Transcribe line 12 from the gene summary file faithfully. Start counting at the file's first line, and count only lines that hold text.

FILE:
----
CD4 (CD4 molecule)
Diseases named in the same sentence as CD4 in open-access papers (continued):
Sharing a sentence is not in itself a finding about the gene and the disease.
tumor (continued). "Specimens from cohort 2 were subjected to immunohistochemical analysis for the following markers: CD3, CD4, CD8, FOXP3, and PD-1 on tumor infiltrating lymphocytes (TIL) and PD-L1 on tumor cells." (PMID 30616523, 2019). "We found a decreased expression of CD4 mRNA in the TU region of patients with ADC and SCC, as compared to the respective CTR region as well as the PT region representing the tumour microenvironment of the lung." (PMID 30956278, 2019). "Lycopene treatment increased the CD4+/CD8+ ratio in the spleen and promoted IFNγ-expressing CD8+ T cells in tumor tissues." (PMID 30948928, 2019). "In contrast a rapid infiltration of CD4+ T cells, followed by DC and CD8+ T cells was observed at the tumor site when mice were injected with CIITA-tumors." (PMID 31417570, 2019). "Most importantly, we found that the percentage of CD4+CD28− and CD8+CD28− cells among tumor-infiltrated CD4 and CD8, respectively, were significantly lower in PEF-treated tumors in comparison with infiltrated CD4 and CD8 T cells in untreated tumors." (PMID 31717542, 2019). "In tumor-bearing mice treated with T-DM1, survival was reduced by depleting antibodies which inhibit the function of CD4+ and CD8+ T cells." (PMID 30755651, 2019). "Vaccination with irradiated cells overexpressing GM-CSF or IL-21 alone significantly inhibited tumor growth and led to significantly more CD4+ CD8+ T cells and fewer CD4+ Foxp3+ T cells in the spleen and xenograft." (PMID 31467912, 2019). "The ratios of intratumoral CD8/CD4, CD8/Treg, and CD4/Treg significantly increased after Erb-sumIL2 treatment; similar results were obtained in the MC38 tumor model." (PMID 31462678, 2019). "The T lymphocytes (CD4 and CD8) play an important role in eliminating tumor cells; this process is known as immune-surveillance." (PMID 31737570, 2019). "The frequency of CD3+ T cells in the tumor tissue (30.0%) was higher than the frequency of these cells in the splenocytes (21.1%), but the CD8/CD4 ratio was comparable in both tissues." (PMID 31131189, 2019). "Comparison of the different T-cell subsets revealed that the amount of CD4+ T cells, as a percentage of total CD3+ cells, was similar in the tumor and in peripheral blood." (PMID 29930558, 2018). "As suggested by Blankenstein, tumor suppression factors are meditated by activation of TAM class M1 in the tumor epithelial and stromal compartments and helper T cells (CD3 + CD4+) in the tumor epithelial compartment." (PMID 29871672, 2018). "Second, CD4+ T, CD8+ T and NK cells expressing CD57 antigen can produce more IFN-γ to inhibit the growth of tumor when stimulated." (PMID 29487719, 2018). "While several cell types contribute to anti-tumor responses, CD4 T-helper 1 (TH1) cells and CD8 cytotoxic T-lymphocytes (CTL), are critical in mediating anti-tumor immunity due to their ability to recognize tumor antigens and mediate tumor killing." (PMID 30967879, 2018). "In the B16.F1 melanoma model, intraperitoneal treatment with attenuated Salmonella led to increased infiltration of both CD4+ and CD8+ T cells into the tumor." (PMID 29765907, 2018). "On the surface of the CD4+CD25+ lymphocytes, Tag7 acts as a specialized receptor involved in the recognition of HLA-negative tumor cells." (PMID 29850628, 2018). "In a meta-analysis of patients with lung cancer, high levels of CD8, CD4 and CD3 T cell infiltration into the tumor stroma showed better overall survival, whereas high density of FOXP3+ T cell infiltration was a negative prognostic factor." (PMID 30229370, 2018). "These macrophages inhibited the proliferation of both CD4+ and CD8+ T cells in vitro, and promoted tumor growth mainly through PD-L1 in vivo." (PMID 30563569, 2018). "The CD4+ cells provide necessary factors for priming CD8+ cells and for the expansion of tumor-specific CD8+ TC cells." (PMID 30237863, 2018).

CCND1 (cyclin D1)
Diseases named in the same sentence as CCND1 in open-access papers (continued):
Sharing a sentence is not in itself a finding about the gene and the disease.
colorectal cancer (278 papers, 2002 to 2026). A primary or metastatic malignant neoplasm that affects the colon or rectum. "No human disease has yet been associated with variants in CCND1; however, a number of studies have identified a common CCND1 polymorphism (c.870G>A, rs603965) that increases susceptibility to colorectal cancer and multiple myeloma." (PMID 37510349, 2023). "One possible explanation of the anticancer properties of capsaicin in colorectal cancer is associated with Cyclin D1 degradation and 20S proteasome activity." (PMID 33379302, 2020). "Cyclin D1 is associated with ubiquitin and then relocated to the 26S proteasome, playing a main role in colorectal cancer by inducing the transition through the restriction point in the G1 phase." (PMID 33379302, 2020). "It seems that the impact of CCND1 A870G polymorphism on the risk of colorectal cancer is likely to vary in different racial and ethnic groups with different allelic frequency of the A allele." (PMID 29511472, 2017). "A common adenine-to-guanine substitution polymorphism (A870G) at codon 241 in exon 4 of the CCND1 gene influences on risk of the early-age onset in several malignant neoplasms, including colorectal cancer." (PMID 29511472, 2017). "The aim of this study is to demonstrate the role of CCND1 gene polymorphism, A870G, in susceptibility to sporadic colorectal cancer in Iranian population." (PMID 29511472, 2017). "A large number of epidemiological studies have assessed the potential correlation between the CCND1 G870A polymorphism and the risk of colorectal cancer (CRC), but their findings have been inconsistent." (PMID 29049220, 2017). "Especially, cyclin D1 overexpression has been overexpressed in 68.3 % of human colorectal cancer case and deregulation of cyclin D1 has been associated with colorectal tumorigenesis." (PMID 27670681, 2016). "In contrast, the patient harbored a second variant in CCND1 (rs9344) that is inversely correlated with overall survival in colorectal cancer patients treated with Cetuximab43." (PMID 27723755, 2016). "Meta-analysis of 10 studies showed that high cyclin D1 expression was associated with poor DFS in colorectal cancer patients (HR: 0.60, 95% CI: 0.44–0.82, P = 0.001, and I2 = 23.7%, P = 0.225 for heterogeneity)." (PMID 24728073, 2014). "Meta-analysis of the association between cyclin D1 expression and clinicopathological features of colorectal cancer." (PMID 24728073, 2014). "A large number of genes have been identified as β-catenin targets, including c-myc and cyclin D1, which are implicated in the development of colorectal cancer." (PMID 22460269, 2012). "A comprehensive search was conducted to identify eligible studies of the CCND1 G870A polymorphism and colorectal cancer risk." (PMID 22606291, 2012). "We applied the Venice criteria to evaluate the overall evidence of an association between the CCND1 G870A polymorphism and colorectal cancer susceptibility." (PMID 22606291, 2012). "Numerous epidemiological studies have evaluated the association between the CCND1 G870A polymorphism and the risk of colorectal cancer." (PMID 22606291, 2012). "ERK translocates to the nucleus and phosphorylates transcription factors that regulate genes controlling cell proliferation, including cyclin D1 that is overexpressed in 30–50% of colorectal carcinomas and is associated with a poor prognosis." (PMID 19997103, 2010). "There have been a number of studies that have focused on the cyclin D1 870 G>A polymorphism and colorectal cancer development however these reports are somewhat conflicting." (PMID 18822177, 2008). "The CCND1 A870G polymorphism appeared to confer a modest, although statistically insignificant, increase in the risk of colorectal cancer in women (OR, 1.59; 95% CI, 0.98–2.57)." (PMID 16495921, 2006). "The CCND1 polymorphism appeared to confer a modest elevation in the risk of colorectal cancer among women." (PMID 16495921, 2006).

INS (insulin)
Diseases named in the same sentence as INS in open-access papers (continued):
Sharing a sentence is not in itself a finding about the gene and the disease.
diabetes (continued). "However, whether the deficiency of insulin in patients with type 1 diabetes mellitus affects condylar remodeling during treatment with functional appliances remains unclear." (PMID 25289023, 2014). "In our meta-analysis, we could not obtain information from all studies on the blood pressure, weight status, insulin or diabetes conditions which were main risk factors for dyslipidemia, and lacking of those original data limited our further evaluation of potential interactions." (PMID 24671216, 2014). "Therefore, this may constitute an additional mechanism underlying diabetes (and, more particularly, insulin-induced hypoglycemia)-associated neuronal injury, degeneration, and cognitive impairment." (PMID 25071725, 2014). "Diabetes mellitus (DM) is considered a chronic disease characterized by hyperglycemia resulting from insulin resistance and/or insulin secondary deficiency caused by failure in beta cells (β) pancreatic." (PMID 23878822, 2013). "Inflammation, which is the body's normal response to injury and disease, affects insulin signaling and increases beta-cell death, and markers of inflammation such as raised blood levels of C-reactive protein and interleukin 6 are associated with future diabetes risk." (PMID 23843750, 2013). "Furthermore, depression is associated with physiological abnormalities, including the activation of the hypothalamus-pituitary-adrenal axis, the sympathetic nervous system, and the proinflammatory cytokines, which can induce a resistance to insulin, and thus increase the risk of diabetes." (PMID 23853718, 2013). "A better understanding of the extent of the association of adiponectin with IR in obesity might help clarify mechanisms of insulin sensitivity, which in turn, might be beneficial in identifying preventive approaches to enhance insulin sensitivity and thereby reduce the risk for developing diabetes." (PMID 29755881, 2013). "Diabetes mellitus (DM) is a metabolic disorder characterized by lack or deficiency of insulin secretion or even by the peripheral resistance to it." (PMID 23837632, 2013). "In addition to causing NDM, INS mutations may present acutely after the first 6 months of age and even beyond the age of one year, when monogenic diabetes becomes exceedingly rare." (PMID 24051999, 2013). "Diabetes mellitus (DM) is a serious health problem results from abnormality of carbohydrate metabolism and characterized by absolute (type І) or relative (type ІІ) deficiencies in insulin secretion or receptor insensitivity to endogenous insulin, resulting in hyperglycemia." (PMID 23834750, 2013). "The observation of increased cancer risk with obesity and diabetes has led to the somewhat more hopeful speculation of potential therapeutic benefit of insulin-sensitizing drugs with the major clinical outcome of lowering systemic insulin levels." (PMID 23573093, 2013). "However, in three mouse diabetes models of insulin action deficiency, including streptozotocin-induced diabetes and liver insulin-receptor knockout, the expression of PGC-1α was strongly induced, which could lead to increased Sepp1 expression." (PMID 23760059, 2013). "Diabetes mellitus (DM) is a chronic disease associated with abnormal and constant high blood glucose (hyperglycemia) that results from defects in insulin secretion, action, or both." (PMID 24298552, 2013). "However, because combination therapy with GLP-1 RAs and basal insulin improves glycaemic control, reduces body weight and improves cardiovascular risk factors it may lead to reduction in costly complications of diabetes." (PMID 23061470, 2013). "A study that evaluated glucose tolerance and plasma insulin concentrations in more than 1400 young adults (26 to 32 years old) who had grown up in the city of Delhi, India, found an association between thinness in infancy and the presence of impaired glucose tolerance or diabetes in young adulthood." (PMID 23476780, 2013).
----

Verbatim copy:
diabetes (continued). "However, whether the deficiency of insulin in patients with type 1 diabetes mellitus affects condylar remodeling during treatment with functional appliances remains unclear." (PMID 25289023, 2014). "In our meta-analysis, we could not obtain information from all studies on the blood pressure, weight status, insulin or diabetes conditions which were main risk factors for dyslipidemia, and lacking of those original data limited our further evaluation of potential interactions." (PMID 24671216, 2014). "Therefore, this may constitute an additional mechanism underlying diabetes (and, more particularly, insulin-induced hypoglycemia)-associated neuronal injury, degeneration, and cognitive impairment." (PMID 25071725, 2014). "Diabetes mellitus (DM) is considered a chronic disease characterized by hyperglycemia resulting from insulin resistance and/or insulin secondary deficiency caused by failure in beta cells (β) pancreatic." (PMID 23878822, 2013). "Inflammation, which is the body's normal response to injury and disease, affects insulin signaling and increases beta-cell death, and markers of inflammation such as raised blood levels of C-reactive protein and interleukin 6 are associated with future diabetes risk." (PMID 23843750, 2013). "Furthermore, depression is associated with physiological abnormalities, including the activation of the hypothalamus-pituitary-adrenal axis, the sympathetic nervous system, and the proinflammatory cytokines, which can induce a resistance to insulin, and thus increase the risk of diabetes." (PMID 23853718, 2013). "A better understanding of the extent of the association of adiponectin with IR in obesity might help clarify mechanisms of insulin sensitivity, which in turn, might be beneficial in identifying preventive approaches to enhance insulin sensitivity and thereby reduce the risk for developing diabetes." (PMID 29755881, 2013). "Diabetes mellitus (DM) is a metabolic disorder characterized by lack or deficiency of insulin secretion or even by the peripheral resistance to it." (PMID 23837632, 2013). "In addition to causing NDM, INS mutations may present acutely after the first 6 months of age and even beyond the age of one year, when monogenic diabetes becomes exceedingly rare." (PMID 24051999, 2013). "Diabetes mellitus (DM) is a serious health problem results from abnormality of carbohydrate metabolism and characterized by absolute (type І) or relative (type ІІ) deficiencies in insulin secretion or receptor insensitivity to endogenous insulin, resulting in hyperglycemia." (PMID 23834750, 2013). "The observation of increased cancer risk with obesity and diabetes has led to the somewhat more hopeful speculation of potential therapeutic benefit of insulin-sensitizing drugs with the major clinical outcome of lowering systemic insulin levels." (PMID 23573093, 2013). "However, in three mouse diabetes models of insulin action deficiency, including streptozotocin-induced diabetes and liver insulin-receptor knockout, the expression of PGC-1α was strongly induced, which could lead to increased Sepp1 expression." (PMID 23760059, 2013). "Diabetes mellitus (DM) is a chronic disease associated with abnormal and constant high blood glucose (hyperglycemia) that results from defects in insulin secretion, action, or both." (PMID 24298552, 2013). "However, because combination therapy with GLP-1 RAs and basal insulin improves glycaemic control, reduces body weight and improves cardiovascular risk factors it may lead to reduction in costly complications of diabetes." (PMID 23061470, 2013). "A study that evaluated glucose tolerance and plasma insulin concentrations in more than 1400 young adults (26 to 32 years old) who had grown up in the city of Delhi, India, found an association between thinness in infancy and the presence of impaired glucose tolerance or diabetes in young adulthood." (PMID 23476780, 2013).